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Vertebral artery thrombosis and subsequent stroke following attempted internal jugular central venous catheterization.

Since its initial description in 1952 (1), central venous catheterization has been frequently performed, with millions of days of patient exposure to central vascular catheters in the United States each year (2). Although the procedure is common and relatively safe, several complications have been described, with a prevalence ranging from 5% to 19% depending on the definition used (3, 4). In particular, internal jugular vein (IJV) catheter insertion is prone to several unique complications, some of which can, albeit rarely, prove to be fatal. Presented here is a case of vertebral artery thrombosis with subsequent stroke and death following attempted IJV catheterization.

CASE STUDY

A 17-year-old young man with a history of idiopathic scoliosis, essential hypertension, and a patent ductus arteriosus (surgically repaired at 1 month of age) was admitted for instrumented posterior spinal fusion from T2 to L1 for treatment of his scoliosis. Intraoperatively, right IJV catheterization was attempted for vascular access. After failed attempts, central line placement was obtained through right subclavian vein catheterization. The remainder of the operative procedure was uncomplicated, and the patient was subsequently admitted to the intensive care unit for postsurgical care. Initial postoperative neurological examination showed no focal motor or sensory deficits.

Approximately 24 hours postoperatively, the patient began showing decreased mental status, progressing to an obtunded state and requiring respiratory support. A computed tomography scan showed large right occipital and bilateral cerebellar ischemic changes with mild hydrocephalus and cerebral edema. A ventriculostomy was placed to relieve elevated intracerebral pressure.

On day 3, a two-dimensional echocardiogram showed no cardiac abnormalities. A magnetic resonance imaging study showed normal blood flow in the subclavian and common carotid arteries. There was symmetric bilateral tapering of blood flow into the internal carotid arteries with apparent cessation of intracranial blood flow secondary to severe cerebral edema. The patient died on postoperative day 3.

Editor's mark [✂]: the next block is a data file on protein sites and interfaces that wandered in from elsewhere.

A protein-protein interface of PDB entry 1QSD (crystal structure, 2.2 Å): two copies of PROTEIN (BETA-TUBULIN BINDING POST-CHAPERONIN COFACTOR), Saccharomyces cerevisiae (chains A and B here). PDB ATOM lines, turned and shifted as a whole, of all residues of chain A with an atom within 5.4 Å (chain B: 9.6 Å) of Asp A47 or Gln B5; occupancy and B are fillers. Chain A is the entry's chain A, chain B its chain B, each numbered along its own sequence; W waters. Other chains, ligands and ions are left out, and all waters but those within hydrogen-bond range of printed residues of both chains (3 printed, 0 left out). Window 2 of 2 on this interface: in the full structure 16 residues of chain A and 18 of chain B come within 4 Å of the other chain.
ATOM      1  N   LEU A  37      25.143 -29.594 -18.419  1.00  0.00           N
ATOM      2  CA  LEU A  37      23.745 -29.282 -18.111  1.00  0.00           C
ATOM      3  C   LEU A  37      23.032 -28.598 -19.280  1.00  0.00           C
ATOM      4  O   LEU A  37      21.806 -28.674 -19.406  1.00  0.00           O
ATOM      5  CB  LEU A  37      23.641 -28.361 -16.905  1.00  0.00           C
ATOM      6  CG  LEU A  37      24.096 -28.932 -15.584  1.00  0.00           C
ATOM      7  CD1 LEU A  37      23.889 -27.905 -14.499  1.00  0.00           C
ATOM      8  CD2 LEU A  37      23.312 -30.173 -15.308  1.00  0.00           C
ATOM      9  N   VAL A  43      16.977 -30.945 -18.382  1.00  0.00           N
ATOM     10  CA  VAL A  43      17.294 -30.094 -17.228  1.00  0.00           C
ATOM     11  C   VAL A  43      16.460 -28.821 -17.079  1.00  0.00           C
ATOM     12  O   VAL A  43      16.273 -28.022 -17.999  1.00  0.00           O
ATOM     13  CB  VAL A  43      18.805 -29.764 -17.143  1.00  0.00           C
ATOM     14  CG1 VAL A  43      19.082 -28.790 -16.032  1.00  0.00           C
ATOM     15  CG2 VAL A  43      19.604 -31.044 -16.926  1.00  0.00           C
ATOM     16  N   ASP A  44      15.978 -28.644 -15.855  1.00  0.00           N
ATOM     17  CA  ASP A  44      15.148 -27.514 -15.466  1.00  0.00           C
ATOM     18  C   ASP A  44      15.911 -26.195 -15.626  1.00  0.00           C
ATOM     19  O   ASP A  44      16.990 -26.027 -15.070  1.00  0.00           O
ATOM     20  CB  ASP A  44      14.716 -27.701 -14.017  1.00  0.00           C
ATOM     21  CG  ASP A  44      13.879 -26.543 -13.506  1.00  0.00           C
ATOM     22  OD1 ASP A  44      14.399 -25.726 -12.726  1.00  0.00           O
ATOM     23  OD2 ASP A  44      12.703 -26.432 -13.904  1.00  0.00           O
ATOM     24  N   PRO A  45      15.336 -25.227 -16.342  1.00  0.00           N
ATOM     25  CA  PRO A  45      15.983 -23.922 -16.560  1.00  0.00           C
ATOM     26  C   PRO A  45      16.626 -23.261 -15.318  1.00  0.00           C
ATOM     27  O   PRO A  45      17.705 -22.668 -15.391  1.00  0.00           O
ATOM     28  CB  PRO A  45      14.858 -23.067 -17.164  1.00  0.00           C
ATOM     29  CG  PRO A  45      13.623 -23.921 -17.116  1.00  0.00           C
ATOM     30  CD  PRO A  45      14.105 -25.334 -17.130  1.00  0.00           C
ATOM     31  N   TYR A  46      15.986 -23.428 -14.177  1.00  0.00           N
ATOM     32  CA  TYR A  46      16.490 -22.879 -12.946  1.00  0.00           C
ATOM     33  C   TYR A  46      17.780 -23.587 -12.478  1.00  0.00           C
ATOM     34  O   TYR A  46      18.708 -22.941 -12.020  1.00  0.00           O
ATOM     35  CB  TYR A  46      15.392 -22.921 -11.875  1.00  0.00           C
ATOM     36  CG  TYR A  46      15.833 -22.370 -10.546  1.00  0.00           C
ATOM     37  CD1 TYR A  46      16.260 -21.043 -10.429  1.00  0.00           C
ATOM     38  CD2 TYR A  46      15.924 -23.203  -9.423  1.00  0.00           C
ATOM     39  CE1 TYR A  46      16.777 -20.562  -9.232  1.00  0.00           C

At autopsy, external examination found a 1- to 2-mm, well-defined, circular perforation at the right anterolateral aspect of the neck consistent with attempted IJV vascular catheter placement surrounded by a few smaller puncture marks. Within the adjacent neck tissues, there was a moderate amount of hemorrhage within perivascular soft tissue along the right anterior aspect of the cervical spine. There was no gross evidence of thrombus within the right carotid, right jugular, or either vertebral artery at their entrances into the lower cervical spine or within the cranial vault, although a moderate amount of hemorrhage was noted around the right vertebral artery at its entrance into the lower cervical spine (Figure 1). The heart weighed 325 g. The brain showed cerebellar tonsillar herniation with moderate flattening of gyri and narrowing of sulci consistent with cerebral edema. There was extensive necrosis of the entire right cerebellar hemisphere, and the left cerebellar hemisphere also contained large areas of geographic necrosis. None of the cerebellar branches of the vertebrobasilar system, including the inferior and superior cerebellar arteries, contained thrombus.